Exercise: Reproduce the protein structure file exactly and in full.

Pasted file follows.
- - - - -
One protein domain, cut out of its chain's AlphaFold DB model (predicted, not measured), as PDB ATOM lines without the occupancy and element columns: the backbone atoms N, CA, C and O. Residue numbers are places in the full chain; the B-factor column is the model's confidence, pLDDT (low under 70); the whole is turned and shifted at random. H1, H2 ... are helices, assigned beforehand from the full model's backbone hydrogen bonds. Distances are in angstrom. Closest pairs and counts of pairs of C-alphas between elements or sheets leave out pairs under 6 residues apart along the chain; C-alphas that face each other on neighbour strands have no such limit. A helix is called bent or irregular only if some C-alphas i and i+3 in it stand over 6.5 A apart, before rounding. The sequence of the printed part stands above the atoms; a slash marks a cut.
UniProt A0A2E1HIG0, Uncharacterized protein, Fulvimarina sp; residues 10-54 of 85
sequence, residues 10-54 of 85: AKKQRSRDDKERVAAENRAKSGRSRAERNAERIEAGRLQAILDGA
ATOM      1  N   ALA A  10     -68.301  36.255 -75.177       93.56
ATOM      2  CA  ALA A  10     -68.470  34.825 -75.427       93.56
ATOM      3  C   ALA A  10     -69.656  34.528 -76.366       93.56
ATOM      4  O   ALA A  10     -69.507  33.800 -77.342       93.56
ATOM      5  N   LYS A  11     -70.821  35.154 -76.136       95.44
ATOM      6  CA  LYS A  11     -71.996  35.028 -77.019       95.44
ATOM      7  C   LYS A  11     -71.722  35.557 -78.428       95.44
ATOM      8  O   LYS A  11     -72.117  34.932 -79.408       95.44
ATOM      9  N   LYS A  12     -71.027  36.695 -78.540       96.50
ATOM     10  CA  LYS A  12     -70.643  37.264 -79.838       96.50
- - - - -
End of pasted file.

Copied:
One protein domain, cut out of its chain's AlphaFold DB model (predicted, not measured), as PDB ATOM lines without the occupancy and element columns: the backbone atoms N, CA, C and O. Residue numbers are places in the full chain; the B-factor column is the model's confidence, pLDDT (low under 70); the whole is turned and shifted at random. H1, H2 ... are helices, assigned beforehand from the full model's backbone hydrogen bonds. Distances are in angstrom. Closest pairs and counts of pairs of C-alphas between elements or sheets leave out pairs under 6 residues apart along the chain; C-alphas that face each other on neighbour strands have no such limit. A helix is called bent or irregular only if some C-alphas i and i+3 in it stand over 6.5 A apart, before rounding. The sequence of the printed part stands above the atoms; a slash marks a cut.
UniProt A0A2E1HIG0, Uncharacterized protein, Fulvimarina sp; residues 10-54 of 85
sequence, residues 10-54 of 85: AKKQRSRDDKERVAAENRAKSGRSRAERNAERIEAGRLQAILDGA
ATOM      1  N   ALA A  10     -68.301  36.255 -75.177       93.56
ATOM      2  CA  ALA A  10     -68.470  34.825 -75.427       93.56
ATOM      3  C   ALA A  10     -69.656  34.528 -76.366       93.56
ATOM      4  O   ALA A  10     -69.507  33.800 -77.342       93.56
ATOM      5  N   LYS A  11     -70.821  35.154 -76.136       95.44
ATOM      6  CA  LYS A  11     -71.996  35.028 -77.019       95.44
ATOM      7  C   LYS A  11     -71.722  35.557 -78.428       95.44
ATOM      8  O   LYS A  11     -72.117  34.932 -79.408       95.44
ATOM      9  N   LYS A  12     -71.027  36.695 -78.540       96.50
ATOM     10  CA  LYS A  12     -70.643  37.264 -79.838       96.50